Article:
Tuesday, January 17, 2012

WHAT TO MAKE OF MITT: A liberal looks for light in a Romney presidency

As a candidate, Romney is a liar and a fraud. But a Romney presidency might not be as terrible as we liberals fear.
As a political candidate, Mitt Romney is a liar and a fraud. That much is clear from his campaign web site, which contains a number of falsehoods about President Obama’s supposed “failures,” and Romney’s innumerable misleading and evasive statements during his campaign for the Republican presidential nomination. (See the end of this blog post if you require proof of Romney’s lies and misrepresentations.)

Nevertheless, despite his public mendacities, equivocations, and deceptions, Mitt Romney has, according to current polls, at least a 50/50 chance of being the next president of the United States. So we liberals need to imagine what such a presidency might mean. Just how bad would it be?

Well, pretty bad. But, in my opinion, probably not horrific in a Dick Cheney/George W. Bush kind of way.

A Romney presidency would probably not be as bad as the two-headed presidency of Cheney-Bush.

I’ve read as much as I can about Mitt Romney, including his campaign web site. Here are links to three good articles about him: from Vanity Fair, from New York magazine, and from The New York Times. Believe it or not, if these articles are to be believed, there are some encouraging things about Mitt Romney. Here are some of them.

  • according to every account, he loves his wife and kids and has been a faithful husband and a caring, involved father
  • his wife has multiple sclerosis and has battled breast cancer
  • once upon a time, his wife gave money to Planned Parenthood and said she favored stem cell research (she is currently silent on these subjects)
  • he has lived in a foreign country and speaks a foreign language (France, French)
  • he has a history of doing significant amounts of weekly volunteer service, even while he was becoming a rich businessman
  • he is worth more than $200 million
  • it is widely reported that, as a businessman, he believes in data, not gut instinct
  • he is reasonably articulate and certifiably smart
  • he’s a Mormon
  • his father was a moderate Republican who challenged the Barry Goldwater conservatives in 1964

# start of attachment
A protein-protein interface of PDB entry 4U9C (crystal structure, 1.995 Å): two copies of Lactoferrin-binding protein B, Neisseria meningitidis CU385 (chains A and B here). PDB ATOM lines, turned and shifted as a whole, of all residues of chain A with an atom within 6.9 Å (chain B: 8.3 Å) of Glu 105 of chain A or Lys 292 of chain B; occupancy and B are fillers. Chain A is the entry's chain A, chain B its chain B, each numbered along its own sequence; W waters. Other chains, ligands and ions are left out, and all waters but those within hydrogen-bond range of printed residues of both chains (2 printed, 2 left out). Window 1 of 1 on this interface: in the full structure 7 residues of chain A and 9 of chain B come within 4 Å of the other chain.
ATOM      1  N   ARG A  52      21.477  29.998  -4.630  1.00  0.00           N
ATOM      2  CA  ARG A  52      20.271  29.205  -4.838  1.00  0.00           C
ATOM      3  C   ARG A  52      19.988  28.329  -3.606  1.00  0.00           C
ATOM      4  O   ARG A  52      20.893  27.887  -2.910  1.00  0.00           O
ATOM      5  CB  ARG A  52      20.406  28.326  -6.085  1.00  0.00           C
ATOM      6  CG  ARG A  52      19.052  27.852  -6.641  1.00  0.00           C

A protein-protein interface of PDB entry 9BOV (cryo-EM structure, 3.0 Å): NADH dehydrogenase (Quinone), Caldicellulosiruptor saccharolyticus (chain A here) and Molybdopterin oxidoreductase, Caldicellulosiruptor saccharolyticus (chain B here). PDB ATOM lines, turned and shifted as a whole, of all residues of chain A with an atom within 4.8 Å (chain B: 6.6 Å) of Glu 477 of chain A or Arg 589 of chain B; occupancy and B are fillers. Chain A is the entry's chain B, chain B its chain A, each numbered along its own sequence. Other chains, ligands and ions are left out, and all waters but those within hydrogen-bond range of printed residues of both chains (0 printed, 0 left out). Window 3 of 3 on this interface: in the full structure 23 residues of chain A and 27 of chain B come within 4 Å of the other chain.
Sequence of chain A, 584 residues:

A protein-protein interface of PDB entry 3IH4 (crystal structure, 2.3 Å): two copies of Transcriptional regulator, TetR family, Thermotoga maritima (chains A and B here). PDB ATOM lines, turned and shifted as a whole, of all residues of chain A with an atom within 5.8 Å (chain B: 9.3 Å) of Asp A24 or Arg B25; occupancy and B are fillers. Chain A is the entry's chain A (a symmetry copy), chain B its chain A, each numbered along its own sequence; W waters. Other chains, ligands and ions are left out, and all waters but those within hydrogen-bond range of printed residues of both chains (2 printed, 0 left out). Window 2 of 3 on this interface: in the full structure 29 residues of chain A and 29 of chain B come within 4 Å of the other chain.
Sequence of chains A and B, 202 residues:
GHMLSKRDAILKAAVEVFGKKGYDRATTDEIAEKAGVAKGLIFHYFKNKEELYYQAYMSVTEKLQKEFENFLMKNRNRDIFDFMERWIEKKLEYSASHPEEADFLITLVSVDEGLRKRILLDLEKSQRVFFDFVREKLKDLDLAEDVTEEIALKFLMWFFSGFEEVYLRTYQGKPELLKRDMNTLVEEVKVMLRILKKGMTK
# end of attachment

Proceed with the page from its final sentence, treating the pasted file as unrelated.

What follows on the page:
• he almost died in a car accident in France in 1968; one of his passengers did die (the accident was not his fault)
  • he is, by all accounts, frugal to the point of stingy
  • he is, by all accounts, a very hard worker
  • the Tea Partiers and other far-right-wing Republicans do not like him
  • he has a proven history of making organizations more efficient
  • he passed some legislation with Democrats in Massachusetts
  • he raised fees in Massachusetts to try to balance the state budget
  • he once supported legislation in Massachusetts that lowered greenhouse gases, and he has expressed belief in human contributions to global warming

     Yes, I find all this to be encouraging, should Romney become president. Notice that most of it has nothing to do with Romney’s expressed policies. As a political fraud and liar, Romney simply cannot be trusted to say what his policies really are while on the campaign trail. (Ironically, this may help him get elected: Conservatives will believe what he says to them. Moderates will believe he’s more moderate than he claims to be when he speaks to conservatives.)
     But his personal history gives one some hope that his will not be a Dick Che—er, George W. Bush sort of presidency.

All accounts say Romney is a loving, loyal, dedicated husband and father.

      Here’s what I find encouraging in the above bulleted list:

  • He’s upright and unhypocritical in his family life. I don’t care about a president’s sexual peccadillos (see Bill Clinton, Dwight Eisenhower, John Kennedy, FDR), and I don’t believe that just because someone is faithful to his wife he’ll be a good president (see Rick Santorum and Ron Paul). It wouldn’t matter to me if a president were divorced. But it’s a good start when a man is unfailingly faithful and publicly loving to his wife, especially when she’s been seriously ill (see, by contrast, John Edwards and Newt Gingrich).  Romney’s grown sons also adore him and work hard for his campaign—they do more, apparently, than just smile at his speeches. I’m just old-fashioned enough to believe that a man who is a loved husband and father at least isn’t altogether morally corrupt and selfish and is likely capable of making sacrifices for others.
  • His wife’s once-overt support for Planned Parenthood and stem cell research suggest that he might at least be open-minded about issues of sex education, science research, contraception, and (perhaps) abortion. He himself once attended a Planned Parenthood fundraiser (!).
  • The fact that he’s lived in France (when he was a Mormon missionary), speaks the language, and actually professes to like the French gives him a big cosmopolitan head start on the jingoistic know-nothings of the far right (remember “liberty fries”?).